And then there’s Congresswoman Rashida Tlaib who recently proposed the “Automatic BOOST to Communities Act” which reads: “In response to the Coronavirus crisis, the Automatic BOOST to Communities Act would immediately provide a U.S. Debit Card pre-loaded with $2000 to every person in America. Each card would be recharged with $1,000 monthly until one year after the end of the Coronavirus crisis.” Majority Whip, James Clyburn revealing an otherwise hidden strategy by saying, “The COVID-19 bill is a tremendous opportunity to restructure things to fit our vision.”

Normally, most would immediately recognize either the political slight of hand that was being done or the giveaways that aren’t financially responsible. Instead, there’s a subtle acquiescence in that it sounds like it might be necessary.

But is it?

Not if you’re paying attention to those statistics and headlines that, for whatever reason don’t make it into the national consciousness.

And let’s not foget the individuals who are invoking shutdowns that come dangerously close to martial law.

Los Angeles Mayor, Eric Garcetti said, “If we see continued noncompliance [we] will step in and shut off their water and power. You know who you are, you need to stop it. This is your chance to step up and shut it down — because if you don’t, we will shut you down.” And then, once again, Virginia Governor knocks it out of the park by stating, “All public and private in-person gatherings of 10 or more individuals are prohibited … The authorized punishments for conviction are … confinement in jail for not more than twelve months and a fine of not more than $2,500, either or both.”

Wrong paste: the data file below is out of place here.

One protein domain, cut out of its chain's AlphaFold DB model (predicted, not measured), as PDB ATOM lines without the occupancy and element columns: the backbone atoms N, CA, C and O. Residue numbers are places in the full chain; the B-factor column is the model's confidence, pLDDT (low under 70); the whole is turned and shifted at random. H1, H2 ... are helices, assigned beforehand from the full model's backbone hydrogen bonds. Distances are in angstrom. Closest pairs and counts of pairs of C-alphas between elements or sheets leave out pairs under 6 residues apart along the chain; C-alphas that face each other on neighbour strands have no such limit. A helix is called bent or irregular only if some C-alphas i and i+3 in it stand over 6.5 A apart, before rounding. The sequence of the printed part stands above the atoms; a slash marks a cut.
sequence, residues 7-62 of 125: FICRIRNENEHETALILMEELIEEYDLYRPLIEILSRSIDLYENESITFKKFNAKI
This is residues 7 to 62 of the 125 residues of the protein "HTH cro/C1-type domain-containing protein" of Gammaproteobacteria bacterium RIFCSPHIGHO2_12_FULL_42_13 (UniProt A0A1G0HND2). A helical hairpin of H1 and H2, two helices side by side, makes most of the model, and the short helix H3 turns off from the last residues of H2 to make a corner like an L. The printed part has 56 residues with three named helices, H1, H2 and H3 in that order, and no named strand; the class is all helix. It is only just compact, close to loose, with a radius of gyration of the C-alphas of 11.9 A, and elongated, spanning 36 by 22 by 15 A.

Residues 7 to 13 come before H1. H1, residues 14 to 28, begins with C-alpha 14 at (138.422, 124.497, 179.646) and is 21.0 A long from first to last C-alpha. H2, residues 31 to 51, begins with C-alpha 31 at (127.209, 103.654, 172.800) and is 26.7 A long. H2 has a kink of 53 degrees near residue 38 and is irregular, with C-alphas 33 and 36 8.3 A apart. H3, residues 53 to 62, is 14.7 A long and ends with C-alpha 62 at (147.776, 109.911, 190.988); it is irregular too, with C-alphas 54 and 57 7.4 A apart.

‘m not suggesting that the Coronavirus is not something to be taken seriously. Rather, I’m pointing out that there are very relevant perspective out there that are not being acknowledged as well as sinister characters that are using the crisis to assert toxic elements into our culture and our society under the guise of assistance and compassion.